FEMALE EMPOWERMENT may be defined as “Promoting a WOMAN’s sense of Self-Worth, and the Ability to make her own Choices.”
SCIENCE FICTION has been doing that — for decades!!! To name just a few examples:
Star Trek (1964) — Lieutenant Uhura
Nichelle Nichols caused a sensation in the 1960s (One of the first times a black woman was cast as a main character in a major television show.) Uhura is smart, capable, confident and respected by her crew for those qualities without question. In her own words. “I was projecting … what should have been quite simple. We’re on a starship. I was head communications officer. Fourth in command … They didn’t see this as being oh, it doesn’t happen till the 23rd century. Young people and adults saw it as now.”
Star Wars (1977) — Princess Leia
Princess Leia Organa — portrayed by Carrie Fisher — is a wisecracking, fearless rebel who isn’t afraid to fight dirty. She thwarts Darth Vader and helps bring about destruction of the Death Star, later commands a Rebel Base and helps rescue Han from Jabba the Hutt. Leia has been called a feminist hero and model for other adventure heroines. (No wonder!)
Alien (1979) — Ellen Ripley
Ripley — played by Sigourney Weaver — fights off extra terrestrial evil, rebels against a corporation, and manages to survive in a hostile environment where all men fail. She’s smart, tough, and riveting to watch. Entertainment Weekly called Ripley “one of the first female movie characters who isn’t defined by the men around her, or by her relationship to them”.
Terminator 2 (1991) — Sarah Conner
Sarah Conner — played by Linda Hamilton — develops from a timid damsel in distress victim in the first film to a wanted fugitive committing acts of terrorism, a hardened warrior and mother who sacrifices everything for her son’s future and is on the verge of losing touch with her own humanity, and a mentor preparing and protecting a protégée for her destiny.
The X-Files (1993) — Dana Scully
Scully — portrayed by Gillian Anderson — was resolute and logical (providing the foil to David Duchovny’s paranoid paranormal obsessive Fox Mulder) – and could close a case with a mere roll of her eyes. Dana is best known for her cool rationalism, advanced investigative skills, and fearless determination. Her biggest moments of power always involve staring down the face of danger to uncover the conspiracies of the shadow government despite the threat to her own life.
Avatar (2009) — Neytiri
Neytiri — played by Zoe Saldana — is a bold, agile warrior who meets her human/Avatar body mate Jake by saving his life. She represents justice, honesty, spiritual connectivity and a self-less defender of her entire species. Neytiri’s unflinching heroism to protect her immediate and extended family becomes a contagious addiction … that forces Jake to confront the larger moral and ethical issues that his fellow Earthlings are ignoring in the midst of their pillage of Pandora.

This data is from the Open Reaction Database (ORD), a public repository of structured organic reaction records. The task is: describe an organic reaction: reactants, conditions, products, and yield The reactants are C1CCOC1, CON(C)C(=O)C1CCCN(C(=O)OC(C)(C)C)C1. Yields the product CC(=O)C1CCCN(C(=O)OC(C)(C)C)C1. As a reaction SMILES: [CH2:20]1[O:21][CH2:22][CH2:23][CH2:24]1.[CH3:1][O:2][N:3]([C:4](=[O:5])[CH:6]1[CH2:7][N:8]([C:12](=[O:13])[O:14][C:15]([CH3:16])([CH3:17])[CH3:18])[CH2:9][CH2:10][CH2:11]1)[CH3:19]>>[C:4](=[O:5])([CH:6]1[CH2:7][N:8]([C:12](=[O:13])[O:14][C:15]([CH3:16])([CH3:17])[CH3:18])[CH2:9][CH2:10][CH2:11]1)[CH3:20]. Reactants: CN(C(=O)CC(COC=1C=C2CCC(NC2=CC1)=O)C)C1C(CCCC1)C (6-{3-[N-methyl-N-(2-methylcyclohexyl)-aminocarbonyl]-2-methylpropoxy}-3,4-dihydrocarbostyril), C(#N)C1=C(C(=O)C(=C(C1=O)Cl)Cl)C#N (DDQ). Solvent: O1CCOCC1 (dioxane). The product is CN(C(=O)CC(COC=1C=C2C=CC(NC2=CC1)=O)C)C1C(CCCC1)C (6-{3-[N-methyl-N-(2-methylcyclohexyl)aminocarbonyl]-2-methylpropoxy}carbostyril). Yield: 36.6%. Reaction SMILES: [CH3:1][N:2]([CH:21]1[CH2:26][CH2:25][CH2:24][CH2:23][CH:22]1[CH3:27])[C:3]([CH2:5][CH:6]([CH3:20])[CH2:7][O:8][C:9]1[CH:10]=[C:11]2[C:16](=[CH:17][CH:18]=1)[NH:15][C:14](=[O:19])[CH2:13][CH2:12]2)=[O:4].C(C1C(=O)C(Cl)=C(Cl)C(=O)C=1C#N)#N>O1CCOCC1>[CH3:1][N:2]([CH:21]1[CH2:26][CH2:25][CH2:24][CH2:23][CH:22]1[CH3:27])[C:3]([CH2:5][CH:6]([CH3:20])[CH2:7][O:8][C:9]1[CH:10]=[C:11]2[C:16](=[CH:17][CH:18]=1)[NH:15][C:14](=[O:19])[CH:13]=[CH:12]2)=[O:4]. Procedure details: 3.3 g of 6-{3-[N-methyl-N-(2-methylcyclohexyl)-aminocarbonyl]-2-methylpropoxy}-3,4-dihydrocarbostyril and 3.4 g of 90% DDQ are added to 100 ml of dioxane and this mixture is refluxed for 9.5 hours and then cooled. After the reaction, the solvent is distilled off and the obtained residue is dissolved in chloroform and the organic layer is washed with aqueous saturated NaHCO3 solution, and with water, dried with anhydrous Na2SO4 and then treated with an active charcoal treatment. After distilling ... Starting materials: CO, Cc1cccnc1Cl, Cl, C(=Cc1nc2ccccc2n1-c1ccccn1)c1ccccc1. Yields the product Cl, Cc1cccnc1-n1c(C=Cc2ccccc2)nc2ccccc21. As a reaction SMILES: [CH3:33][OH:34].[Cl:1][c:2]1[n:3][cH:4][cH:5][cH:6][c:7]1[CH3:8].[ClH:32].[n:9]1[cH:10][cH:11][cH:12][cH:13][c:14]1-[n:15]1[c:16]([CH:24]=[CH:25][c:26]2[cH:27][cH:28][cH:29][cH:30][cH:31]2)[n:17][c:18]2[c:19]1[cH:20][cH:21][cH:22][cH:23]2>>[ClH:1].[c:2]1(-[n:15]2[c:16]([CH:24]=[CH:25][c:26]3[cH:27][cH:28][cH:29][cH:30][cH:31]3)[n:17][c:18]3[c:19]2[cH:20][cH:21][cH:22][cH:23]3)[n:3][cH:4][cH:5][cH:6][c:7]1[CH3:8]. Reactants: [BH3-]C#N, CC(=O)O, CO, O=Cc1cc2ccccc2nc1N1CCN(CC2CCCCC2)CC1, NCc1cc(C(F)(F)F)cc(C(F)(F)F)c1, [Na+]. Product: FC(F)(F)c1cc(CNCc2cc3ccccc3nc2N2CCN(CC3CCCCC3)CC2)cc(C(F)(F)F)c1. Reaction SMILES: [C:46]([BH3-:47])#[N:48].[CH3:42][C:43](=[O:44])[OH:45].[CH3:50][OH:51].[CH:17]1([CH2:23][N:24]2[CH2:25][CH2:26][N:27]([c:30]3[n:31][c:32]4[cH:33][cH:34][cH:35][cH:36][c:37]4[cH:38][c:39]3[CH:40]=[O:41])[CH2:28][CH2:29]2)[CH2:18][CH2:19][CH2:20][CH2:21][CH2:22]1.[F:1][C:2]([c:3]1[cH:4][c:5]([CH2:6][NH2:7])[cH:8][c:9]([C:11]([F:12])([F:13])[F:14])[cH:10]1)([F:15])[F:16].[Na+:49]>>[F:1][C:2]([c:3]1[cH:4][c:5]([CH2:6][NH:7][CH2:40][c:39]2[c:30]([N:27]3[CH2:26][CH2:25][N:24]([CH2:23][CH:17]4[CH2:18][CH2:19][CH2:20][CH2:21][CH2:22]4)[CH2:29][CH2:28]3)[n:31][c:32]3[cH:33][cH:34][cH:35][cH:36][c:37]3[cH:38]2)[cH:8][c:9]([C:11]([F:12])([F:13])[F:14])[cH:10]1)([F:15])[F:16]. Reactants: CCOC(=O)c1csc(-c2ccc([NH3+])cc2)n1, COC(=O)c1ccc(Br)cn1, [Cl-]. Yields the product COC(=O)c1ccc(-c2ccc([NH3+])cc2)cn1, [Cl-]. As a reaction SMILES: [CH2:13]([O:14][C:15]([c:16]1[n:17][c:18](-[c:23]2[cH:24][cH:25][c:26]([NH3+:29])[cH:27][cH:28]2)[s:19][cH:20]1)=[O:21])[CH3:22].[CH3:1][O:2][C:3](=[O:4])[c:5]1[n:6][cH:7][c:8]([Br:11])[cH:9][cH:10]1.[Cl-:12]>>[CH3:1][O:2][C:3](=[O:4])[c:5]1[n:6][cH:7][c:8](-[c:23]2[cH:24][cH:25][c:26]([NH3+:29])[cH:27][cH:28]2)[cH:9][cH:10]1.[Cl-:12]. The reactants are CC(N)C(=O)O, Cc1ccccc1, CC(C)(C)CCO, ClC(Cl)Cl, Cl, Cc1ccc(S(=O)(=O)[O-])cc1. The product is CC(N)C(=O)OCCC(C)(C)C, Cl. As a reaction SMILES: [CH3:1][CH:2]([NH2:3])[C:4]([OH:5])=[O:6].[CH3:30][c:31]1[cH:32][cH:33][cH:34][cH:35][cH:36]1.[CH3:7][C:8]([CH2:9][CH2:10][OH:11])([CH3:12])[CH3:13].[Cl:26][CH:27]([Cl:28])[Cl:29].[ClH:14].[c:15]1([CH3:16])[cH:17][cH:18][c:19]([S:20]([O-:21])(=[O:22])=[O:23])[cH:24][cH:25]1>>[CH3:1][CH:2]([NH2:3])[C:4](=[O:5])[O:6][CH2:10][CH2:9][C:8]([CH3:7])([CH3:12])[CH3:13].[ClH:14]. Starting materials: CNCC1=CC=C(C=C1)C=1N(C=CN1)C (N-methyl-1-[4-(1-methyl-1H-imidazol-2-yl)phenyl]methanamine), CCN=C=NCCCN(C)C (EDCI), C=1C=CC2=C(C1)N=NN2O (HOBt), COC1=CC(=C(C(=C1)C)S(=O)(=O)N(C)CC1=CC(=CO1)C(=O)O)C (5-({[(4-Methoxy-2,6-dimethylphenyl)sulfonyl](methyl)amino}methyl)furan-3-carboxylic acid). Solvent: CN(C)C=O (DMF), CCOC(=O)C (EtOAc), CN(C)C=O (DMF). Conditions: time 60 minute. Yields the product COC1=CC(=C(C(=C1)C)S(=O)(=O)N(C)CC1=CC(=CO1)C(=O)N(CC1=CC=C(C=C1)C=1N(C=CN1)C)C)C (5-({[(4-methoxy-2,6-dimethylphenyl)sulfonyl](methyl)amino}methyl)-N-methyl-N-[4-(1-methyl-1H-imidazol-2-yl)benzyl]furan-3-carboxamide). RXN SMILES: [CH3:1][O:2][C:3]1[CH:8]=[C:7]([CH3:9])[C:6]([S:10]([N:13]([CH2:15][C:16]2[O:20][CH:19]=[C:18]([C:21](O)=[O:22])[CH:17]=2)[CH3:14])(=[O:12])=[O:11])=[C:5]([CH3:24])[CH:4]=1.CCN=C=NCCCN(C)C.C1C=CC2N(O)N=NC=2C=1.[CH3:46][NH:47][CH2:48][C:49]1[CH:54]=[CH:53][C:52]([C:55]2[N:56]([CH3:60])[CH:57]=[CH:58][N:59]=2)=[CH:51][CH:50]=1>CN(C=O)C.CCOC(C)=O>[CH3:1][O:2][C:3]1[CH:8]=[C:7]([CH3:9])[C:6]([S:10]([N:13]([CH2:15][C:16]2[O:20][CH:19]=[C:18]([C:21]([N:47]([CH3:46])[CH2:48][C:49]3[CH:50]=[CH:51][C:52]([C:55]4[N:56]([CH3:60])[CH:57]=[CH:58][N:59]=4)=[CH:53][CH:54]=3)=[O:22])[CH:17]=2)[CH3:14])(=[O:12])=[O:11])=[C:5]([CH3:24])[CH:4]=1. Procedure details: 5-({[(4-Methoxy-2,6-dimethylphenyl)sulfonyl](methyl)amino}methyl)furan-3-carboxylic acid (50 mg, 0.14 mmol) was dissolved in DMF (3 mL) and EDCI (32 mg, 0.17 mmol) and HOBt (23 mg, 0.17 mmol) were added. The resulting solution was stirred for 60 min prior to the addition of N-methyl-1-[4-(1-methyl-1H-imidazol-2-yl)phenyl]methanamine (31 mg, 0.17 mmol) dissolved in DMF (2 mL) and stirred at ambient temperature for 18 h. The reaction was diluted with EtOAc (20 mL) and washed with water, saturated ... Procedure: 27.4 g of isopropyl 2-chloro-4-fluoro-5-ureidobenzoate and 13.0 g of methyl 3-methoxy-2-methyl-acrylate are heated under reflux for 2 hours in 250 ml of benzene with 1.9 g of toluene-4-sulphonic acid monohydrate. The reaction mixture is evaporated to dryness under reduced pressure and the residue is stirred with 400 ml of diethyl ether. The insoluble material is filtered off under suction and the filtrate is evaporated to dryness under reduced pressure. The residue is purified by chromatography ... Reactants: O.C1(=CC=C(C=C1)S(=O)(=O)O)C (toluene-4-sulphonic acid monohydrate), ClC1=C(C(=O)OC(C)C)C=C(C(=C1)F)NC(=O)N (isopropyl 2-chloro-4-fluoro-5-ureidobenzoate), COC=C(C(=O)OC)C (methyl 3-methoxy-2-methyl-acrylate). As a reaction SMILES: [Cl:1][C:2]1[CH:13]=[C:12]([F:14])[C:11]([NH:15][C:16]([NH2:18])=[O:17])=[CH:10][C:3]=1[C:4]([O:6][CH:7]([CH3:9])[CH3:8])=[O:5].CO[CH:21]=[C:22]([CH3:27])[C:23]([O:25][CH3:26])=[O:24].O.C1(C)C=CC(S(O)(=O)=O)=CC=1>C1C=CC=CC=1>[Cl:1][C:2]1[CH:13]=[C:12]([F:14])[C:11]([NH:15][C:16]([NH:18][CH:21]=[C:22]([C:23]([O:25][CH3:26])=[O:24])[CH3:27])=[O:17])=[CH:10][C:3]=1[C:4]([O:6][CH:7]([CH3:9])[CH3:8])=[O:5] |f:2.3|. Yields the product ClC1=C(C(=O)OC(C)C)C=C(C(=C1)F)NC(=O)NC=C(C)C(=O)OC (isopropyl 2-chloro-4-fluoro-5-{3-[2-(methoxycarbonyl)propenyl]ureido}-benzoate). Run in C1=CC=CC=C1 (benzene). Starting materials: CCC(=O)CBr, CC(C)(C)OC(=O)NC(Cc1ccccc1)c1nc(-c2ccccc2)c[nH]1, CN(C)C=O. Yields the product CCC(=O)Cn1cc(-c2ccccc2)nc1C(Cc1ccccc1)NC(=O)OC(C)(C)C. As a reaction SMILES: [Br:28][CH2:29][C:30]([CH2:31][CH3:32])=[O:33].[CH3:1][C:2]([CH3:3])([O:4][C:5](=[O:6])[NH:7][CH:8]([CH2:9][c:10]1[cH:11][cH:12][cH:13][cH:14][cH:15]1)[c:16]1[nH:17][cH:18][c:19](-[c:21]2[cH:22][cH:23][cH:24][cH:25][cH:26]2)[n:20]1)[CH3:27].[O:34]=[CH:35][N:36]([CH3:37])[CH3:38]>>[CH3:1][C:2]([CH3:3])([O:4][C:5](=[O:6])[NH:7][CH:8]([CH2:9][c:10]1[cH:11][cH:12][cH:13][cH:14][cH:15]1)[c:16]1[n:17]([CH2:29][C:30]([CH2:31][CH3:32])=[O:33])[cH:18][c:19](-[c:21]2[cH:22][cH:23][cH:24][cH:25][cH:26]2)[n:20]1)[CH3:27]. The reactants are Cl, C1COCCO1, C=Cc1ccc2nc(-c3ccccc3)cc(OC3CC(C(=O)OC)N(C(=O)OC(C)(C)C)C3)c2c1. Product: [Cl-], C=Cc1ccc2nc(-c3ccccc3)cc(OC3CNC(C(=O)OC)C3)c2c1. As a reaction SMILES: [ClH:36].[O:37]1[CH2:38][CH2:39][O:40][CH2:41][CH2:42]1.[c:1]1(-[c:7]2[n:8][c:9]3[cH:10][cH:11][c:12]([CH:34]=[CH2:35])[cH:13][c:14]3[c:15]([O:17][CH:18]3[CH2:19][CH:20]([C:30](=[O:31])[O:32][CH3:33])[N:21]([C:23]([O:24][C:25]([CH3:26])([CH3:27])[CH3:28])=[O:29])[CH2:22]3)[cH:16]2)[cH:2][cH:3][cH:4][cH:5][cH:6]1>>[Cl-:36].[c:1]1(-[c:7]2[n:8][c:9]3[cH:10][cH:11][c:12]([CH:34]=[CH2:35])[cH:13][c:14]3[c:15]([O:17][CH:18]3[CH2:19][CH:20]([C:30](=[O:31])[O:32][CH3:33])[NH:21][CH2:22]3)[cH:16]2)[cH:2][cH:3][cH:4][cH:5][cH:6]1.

The Hunger Games (2012) — Katniss Everdeen
Katniss Everdeen — played by Jennifer Lawrence — has inspired a generation of young women by standing up for what she believes in no matter the consequences. Dystopian societies and totalitarian regimes are a dime a dozen in Sci-Fi, but there’s something particularly loathsome about one that uses teenagers to fight to the death for their amusement. Katniss volunteers to replace her sister in the annual Hunger Games in order to spare her life. Using her cunning, wilderness survival skills, and archery, she manages to buck the rules of the system by taking on a partner to jointly win the tournament — parlaying that success into a full-blown rebellion.
Arrival (2016) — Louise Banks
Louise Banks — portrayed by Amy Adams — lives quietly, working as a University linquist professor, until 12 mysterious Spacecraft land around the globe, sending humanity into a panic. The American military calls upon Louise to communicate with Alien “heptapods” onboard a ship. She is determined, intelligent, and patient — trying to examine things objectively and make choices based on logic, not fear. Her approach is the only one that can save humanity from itself.
Like other great SCI-FI, Female Empowerment also plays a vital role in the story of Una Waters — our central character in THE SURVIVAL TRILOGY.
In Book 1 A GLEAM OF LIGHT, Una survives a terrifying Encounter on Flight 564 at the age of eight. Twenty-one years later, a desperate plea draws Una away from a D.C. Government job back to her roots in Hopiland — to help solve a Mystery when the U.S. Army invades the Sacred Peaks. With boundless determination, Una must stand up to a stiff-necked General, to protect an Ancient Discovery and restore Peace to her people.
In Book 2 THE DRAGON’S GLARE, Una’s on Special Assignment in New York City to help solve a Chinatown Mystery. Searching for clues, she butts heads again with General Ashcroft. Unexplained acts of violence, an episode of Missing Time and an Out-Of-This-World Encounter confirm Una’s childhood beliefs in Sky People. WE ARE NOT ALONE.
In Book 3 BEYOND THE WORLD, Una’s Honeymoon Adventure in Yosemite is disrupted when Ashcroft gets called away on duty. With new friends from Explorer’s Club, Una uncovers a UFO mystery, survives deadly attacks and fights to defeat an Alien Conspiracy that threatens to end life on Earth as we know it.
Enjoy more — at T.J.Wolf Author on Pinterest — https://www.pinterest.com/tjwolfauthor/